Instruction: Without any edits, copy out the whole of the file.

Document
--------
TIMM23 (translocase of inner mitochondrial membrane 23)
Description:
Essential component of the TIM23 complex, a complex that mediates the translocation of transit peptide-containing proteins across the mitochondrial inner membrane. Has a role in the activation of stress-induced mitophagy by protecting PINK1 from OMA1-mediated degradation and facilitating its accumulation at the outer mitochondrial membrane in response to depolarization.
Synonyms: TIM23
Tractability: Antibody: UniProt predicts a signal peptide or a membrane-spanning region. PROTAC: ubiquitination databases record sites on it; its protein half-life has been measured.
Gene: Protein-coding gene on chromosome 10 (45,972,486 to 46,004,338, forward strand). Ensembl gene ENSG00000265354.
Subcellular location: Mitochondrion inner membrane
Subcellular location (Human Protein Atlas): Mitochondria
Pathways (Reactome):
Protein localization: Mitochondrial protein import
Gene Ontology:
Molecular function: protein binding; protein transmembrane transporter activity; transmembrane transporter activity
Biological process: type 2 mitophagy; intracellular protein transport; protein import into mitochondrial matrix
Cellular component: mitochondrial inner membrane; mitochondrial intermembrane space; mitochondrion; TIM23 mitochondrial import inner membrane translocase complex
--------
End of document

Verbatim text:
TIMM23 (translocase of inner mitochondrial membrane 23)
Description:
Essential component of the TIM23 complex, a complex that mediates the translocation of transit peptide-containing proteins across the mitochondrial inner membrane. Has a role in the activation of stress-induced mitophagy by protecting PINK1 from OMA1-mediated degradation and facilitating its accumulation at the outer mitochondrial membrane in response to depolarization.
Synonyms: TIM23
Tractability: Antibody: UniProt predicts a signal peptide or a membrane-spanning region. PROTAC: ubiquitination databases record sites on it; its protein half-life has been measured.
Gene: Protein-coding gene on chromosome 10 (45,972,486 to 46,004,338, forward strand). Ensembl gene ENSG00000265354.
Subcellular location: Mitochondrion inner membrane
Subcellular location (Human Protein Atlas): Mitochondria
Pathways (Reactome):
Protein localization: Mitochondrial protein import
Gene Ontology:
Molecular function: protein binding; protein transmembrane transporter activity; transmembrane transporter activity
Biological process: type 2 mitophagy; intracellular protein transport; protein import into mitochondrial matrix
Cellular component: mitochondrial inner membrane; mitochondrial intermembrane space; mitochondrion; TIM23 mitochondrial import inner membrane translocase complex